I remember a time when there were just two of us from our party here. Someone called me and asked, “Elsie, did you know that the government is going to break their ties with the monarchy?” I said, “They're what?” They said, “They're breaking their ties with the monarchy”. I stood in the House of Commons to ask the prime minister of the day why he wanted to break his ties with the monarchy. Then the deputy prime minister, who was seated beside him, she started screaming at the prime minister. I had never seen it happen before in all the time the prime minister was here in his lengthy service as prime minister, but he sat down, and then he stood and said, “Mr. Speaker, could the hon. member for Saint John repeat her question? I could not hear it”. Then he looked at the deputy prime minister.

I repeated my question. I asked why we were breaking our ties with the monarchy. He said, “We are not going to break our ties with the monarchy. We send a secretary over every three years to work with the Queen and I would like to know if the hon. member for Saint John would like to go. I will fly her out tomorrow”.

Our ties to the monarchy are very strong. We want to keep our ties. I think everyone in the House wants to keep our ties. Nevertheless, that does not change the fact that we should have an election date and we should have fixed term elections. I think everyone in the House knows that. I do not think that the majority of those on the government side want to have another election right now and go through that. Let us look at the costs.

Let us look at the cost of having an election whenever the Prime Minister feels he is up in the polls. I can tell hon. members right now, that being the case, we will not have an election for another year, for heaven's sake, because he is not up in the polls right now, he certainly is not.

However, polls should not determine when we have an election. It should be a fixed date. It should be an election on what we are doing, whether it is right or wrong, and the people of Canada will determine it, as they do at the local level.

The Constitution of this country was not written for the benefit of one party alone. The Constitution gives the power to the Governor General, God love her, but she only gets that power when the Prime Minister goes to her and says he will have an election and she will call it. That is not the way it should be either.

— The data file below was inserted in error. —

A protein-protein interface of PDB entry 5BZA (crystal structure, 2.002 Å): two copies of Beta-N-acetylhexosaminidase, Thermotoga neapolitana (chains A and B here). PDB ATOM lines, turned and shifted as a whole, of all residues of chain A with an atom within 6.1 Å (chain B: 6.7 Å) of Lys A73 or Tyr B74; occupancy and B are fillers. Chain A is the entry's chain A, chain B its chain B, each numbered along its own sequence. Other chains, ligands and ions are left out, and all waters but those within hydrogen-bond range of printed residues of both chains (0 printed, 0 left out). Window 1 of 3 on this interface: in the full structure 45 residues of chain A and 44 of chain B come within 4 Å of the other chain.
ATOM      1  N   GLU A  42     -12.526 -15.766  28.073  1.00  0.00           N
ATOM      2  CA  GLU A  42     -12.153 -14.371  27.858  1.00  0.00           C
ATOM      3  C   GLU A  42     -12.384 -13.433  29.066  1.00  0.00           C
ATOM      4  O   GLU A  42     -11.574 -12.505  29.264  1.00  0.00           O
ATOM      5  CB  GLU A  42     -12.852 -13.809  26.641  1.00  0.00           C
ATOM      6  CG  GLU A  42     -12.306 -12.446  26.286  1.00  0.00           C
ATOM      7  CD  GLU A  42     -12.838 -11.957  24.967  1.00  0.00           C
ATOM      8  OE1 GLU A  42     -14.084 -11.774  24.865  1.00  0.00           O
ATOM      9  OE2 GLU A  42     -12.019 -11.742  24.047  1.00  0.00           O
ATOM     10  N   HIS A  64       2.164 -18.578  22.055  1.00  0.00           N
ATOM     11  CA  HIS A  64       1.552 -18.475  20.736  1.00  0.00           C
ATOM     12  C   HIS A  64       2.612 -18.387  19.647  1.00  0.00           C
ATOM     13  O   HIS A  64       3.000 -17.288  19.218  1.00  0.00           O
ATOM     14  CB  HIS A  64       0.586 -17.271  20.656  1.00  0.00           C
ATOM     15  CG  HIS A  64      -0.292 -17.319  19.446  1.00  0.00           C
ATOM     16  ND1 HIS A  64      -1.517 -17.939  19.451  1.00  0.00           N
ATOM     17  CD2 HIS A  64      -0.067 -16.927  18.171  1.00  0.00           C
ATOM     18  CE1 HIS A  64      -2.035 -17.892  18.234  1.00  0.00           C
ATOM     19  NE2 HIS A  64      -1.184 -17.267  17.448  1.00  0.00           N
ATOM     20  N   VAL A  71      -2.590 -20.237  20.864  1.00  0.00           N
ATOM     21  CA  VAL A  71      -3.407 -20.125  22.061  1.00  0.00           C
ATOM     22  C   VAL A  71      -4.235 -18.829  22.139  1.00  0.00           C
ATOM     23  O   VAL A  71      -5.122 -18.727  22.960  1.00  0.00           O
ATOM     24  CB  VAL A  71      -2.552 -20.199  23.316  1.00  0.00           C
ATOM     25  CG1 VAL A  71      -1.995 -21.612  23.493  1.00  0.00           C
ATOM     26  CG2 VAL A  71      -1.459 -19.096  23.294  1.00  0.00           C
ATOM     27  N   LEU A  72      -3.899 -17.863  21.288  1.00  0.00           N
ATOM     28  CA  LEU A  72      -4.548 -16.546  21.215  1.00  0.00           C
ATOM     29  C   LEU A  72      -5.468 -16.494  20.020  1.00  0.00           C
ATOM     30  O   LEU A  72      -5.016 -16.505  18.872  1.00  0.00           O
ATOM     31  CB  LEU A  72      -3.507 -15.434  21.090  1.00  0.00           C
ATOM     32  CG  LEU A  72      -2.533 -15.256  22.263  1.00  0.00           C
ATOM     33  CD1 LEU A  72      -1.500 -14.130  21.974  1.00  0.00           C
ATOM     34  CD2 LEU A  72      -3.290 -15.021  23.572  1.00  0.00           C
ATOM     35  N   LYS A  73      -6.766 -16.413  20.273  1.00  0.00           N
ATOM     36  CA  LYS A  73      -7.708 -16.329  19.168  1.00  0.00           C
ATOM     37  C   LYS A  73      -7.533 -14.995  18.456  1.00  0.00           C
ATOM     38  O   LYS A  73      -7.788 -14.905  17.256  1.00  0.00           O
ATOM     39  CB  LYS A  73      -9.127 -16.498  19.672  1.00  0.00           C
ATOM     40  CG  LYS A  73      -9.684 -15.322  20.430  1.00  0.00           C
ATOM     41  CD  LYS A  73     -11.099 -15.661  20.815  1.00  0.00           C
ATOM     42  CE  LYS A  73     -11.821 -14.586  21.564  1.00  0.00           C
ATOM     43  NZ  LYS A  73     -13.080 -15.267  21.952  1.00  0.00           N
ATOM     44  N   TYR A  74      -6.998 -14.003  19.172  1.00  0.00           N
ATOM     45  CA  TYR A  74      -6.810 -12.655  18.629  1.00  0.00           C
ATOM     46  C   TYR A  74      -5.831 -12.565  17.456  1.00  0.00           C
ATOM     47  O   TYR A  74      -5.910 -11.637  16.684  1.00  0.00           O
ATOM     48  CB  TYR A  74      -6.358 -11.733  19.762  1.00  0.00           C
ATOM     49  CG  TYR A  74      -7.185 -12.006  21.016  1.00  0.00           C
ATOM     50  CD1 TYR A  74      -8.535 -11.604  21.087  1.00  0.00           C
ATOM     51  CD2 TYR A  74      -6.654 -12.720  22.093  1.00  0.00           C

Our system has evolved to the point where the Governor General only uses that power when directed, as I have stated, by the Prime Minister. The Constitution provided this power so the government could go to the people when its time had passed or to seek their judgment on an issue of great importance. Sadly, it has now become just another card up the government's sleeve.

There are some people who oppose these measures, but the majority of people want a fixed time, like they have at the local level, as I have stated. I have to say that when we do this at the local level, the people do not elect or reject a candidate based on whether or not he or she has done something in a sponsorship program or whatever. The people look at the four years and ask what the candidate has done to build their municipality, to make it grow.

That is exactly what should be done in Canada: What has the government done that is right for the people of Canada? We do not have to worry if it is two years or three years. It is a fixed date. If the government is doing what is right, it does not have to worry about being here for that length of time.

Really and truly, I have to say that I will not get into what the government side has or has not done. I know that people in Canada are getting fed up with politicians who do not listen and who only care about the people they feel will vote for them. That is not the way it should be.

Here is what we should be doing. When I look at these young people we have here today and I look at our country, I ask what can we do for them, because they are the foundation, they are the future, and they are the ones who will probably be sitting in the House some day. I would like them to have a fixed date whereby they can get elected and be here for four years and then be elected again.

I would like to see the whole system change. I am in my eleventh year here. I have to say that when I go home and listen to my people--and believe me, they still come to me to get their roads paved and for the provincial problems they have, and I am honoured by that, I truly am-- it makes me feel good because I feel that I am representing my people.

On behalf of all of these young people here today and on behalf of those who are not here today, I have to say that it is time for us to have fixed term elections and it is time for us to vote on what is right for this country. It is not a matter of party. It is not a matter of opposition taking on the government. What it is about is what is right for this country. It is right for us to have fixed election dates and get some stability here.

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12:40 p.m.

Sarnia—Lambton Ontario


Roger Gallaway LiberalParliamentary Secretary to the Leader of the Government in the House of Commons

Mr. Speaker, I listened with great interest to my friend opposite and tried to follow the line of reasoning she laid out.

On the one hand she talked about what, in her opinion, the vast majority of people want. We have something called a Constitution, which is about the sharing and distribution of power in the country, and constitutions often are unfair. The Constitution is unfair in the opinion of, I would suggest, the vast majority of people because it states that Prince Edward Island, with a population of 130,000 people, will have four members in the House of Commons and will have four senators. That is an incredible unfairness, if one follows the line of logic opposite. However that in fact is the Constitution.

I would ask the member opposition a rhetorical question. On the basis of her perception of equality, fairness and her reading of what she thinks the public wants, would she be willing to smash that?